A wet early spring has made it difficult for crop producers to use soil-applied – or residual – herbicides to their fields ahead of planting. Producers should not push the envelope on herbicide treatments while fields are holding too much water, Johnson says.
"If it's dry enough to plant, it's dry enough to spray," Johnson says. "We don't plant our crops when soil conditions are such that we're dropping the seed into mud, so we don't want to apply our herbicides onto muddy ground either.
"We run into challenges when we apply to fields that are too wet. One, we're going to leave ruts in the field. Two, all herbicides are labeled such that they cannot be applied to standing water anyway. If we want to get the most out of our soil-applied herbicides, we need to put them on in conditions similar to those in which we would plant the crops."
As their name suggests, soil-applied herbicides are sprayed on the soil before, during or just after crops are planted. While too much water nullifies their effectiveness, most residual herbicides need some soil moisture in order to work properly.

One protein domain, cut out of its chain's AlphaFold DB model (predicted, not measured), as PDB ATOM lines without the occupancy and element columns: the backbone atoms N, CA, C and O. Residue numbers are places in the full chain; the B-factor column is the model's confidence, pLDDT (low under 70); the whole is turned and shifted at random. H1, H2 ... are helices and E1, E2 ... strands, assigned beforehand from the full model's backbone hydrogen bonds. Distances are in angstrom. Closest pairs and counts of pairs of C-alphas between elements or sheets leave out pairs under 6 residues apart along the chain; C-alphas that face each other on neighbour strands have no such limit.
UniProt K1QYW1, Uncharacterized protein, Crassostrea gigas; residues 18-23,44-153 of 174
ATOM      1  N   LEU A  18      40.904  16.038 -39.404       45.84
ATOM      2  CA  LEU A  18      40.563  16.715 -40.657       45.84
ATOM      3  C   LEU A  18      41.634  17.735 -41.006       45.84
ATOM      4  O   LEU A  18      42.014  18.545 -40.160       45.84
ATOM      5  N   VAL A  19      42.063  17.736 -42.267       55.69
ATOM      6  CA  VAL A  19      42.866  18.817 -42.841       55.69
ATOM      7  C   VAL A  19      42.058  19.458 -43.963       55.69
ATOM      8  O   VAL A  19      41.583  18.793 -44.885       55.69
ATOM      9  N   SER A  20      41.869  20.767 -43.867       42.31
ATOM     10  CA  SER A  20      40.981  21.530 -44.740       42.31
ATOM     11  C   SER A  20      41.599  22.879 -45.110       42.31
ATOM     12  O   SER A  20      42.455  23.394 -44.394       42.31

The herbicides are activated by moisture within the soil and are then absorbed by weed seedlings. Weed growth stops or is stunted, leading to plant death shortly after it emerges.
"A residual herbicide will have activity in the soil anywhere from about one to six weeks after application, depending on the product that you use," Johnson says. "So what you essentially get, then, is herbicide activity that you don't really see because you have fewer weeds coming up. The weeds that do emerge from that residual system are going to be a little bit easier to control with your post-emerge herbicides."
Excessive wetness isn't the only challenge to using soil-applied herbicides. Johnson says farmers should be careful to:
"Using the appropriate residual herbicide on your worst weed problems and then saving glyphosate for the postemerge cleanup treatment is going to be the best way to protect crop yields and slow the development of glyphosate-resistant weeds," he says.
For more information on weed control in agricultural crops, visit Purdue Weed Science.